“Good shot, Bro! I’ll pay you the two squares tomorrow,” Tom Henry yelled out the cell bars. A ripple of laughter spread throughout the cell house. I looked up from my typing to see an officer standing on One Gallery, rubbing his scalp, and staring at a milk carton on the floor. Tom Henry was laughing.
“What happened?” I asked.
“That officer was just minding his own business when that milk carton hit him right on top of his head.”
Just then the officer himself joined the laughter, looked up at Tom Henry, nodded, as if to say, “good one,” and continued his walk.
Flying milk cartons were not that rare in the cell house in Menard. Milk was served every day, at least once, in individual cartons, brought to the cells by officers during deadlocks. Sometimes they weren’t drunk. Perhaps the inmate was asleep and it got warm. Often they were already warm and starting to sour by the time they were served. Once the milks served throughout the cell house had all been sour and that had caused a riot, complete with cursing, bar rattling, and trash and debris—including human shit—thrown onto galleries.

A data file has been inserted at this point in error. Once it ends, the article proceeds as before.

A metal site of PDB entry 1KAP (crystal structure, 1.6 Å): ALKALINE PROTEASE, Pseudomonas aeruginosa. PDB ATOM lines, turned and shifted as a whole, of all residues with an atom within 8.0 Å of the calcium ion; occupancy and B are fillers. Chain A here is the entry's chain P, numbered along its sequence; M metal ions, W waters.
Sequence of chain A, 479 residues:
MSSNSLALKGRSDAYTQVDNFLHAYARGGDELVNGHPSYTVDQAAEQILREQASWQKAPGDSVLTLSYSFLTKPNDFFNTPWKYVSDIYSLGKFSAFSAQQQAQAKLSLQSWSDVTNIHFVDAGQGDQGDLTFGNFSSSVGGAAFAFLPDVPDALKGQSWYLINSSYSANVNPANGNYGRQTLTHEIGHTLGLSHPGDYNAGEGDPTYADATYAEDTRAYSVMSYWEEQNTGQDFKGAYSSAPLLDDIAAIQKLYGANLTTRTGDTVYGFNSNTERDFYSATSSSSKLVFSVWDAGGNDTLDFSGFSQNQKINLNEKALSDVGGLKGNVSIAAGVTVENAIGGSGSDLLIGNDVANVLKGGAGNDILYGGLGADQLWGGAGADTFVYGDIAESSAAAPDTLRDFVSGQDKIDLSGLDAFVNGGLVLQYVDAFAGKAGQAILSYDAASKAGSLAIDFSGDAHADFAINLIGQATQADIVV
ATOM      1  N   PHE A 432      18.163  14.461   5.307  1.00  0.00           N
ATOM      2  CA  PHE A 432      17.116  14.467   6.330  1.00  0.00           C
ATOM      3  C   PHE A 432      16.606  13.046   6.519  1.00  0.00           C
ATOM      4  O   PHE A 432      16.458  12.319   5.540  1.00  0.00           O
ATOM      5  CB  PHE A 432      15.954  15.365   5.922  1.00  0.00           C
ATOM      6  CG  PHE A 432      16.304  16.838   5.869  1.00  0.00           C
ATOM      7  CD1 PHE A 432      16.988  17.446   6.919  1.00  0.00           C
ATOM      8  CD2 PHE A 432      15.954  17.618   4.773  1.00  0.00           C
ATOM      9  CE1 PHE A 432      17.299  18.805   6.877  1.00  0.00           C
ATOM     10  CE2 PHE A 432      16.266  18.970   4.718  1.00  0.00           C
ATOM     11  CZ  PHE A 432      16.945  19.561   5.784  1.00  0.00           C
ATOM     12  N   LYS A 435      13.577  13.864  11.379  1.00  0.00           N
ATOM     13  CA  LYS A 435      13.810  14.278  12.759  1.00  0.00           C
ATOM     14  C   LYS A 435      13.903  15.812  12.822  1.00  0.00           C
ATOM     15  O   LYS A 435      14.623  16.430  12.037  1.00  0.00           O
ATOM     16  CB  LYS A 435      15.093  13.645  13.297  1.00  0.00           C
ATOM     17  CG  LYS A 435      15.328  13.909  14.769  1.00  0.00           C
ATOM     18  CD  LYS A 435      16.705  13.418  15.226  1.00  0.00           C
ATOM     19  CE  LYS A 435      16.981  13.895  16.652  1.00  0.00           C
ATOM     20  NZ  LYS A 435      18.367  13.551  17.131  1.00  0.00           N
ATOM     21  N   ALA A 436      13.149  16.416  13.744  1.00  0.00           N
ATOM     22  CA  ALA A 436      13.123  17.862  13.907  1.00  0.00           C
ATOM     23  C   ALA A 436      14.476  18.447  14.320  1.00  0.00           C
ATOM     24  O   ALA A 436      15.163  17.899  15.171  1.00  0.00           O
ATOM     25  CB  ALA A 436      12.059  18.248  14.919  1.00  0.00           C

But this evening there was no riot and they weren’t on deadlock. Some inmate from a high gallery had decided to throw a full milk carton out of his cell, through the bars on the far side of his gallery, so that it would plummet down onto the wide floor of One Gallery. They liked to watch them burst open and the milk ooze out. Often they would save old milk for just this purpose, waiting until it was semi-curdled.
This one had landed without breaking open, thanks to its fall being interrupted by a square hit upon the officer’s bald head, from which it had bounced up about a foot, still intact, then landed on the floor in front of the startled officer’s feet.
Which was when Tom Henry had yelled, “Good shot, Bro! I’ll pay you the two squares tomorrow.” He had no idea who had thrown the milk, but his quick mind had formulated the scenario moments after the milk carton’s impact. The officer, who was familiar with Tom Henry’s quick mind, nodded his acknowledgement of the witticism and moved on.
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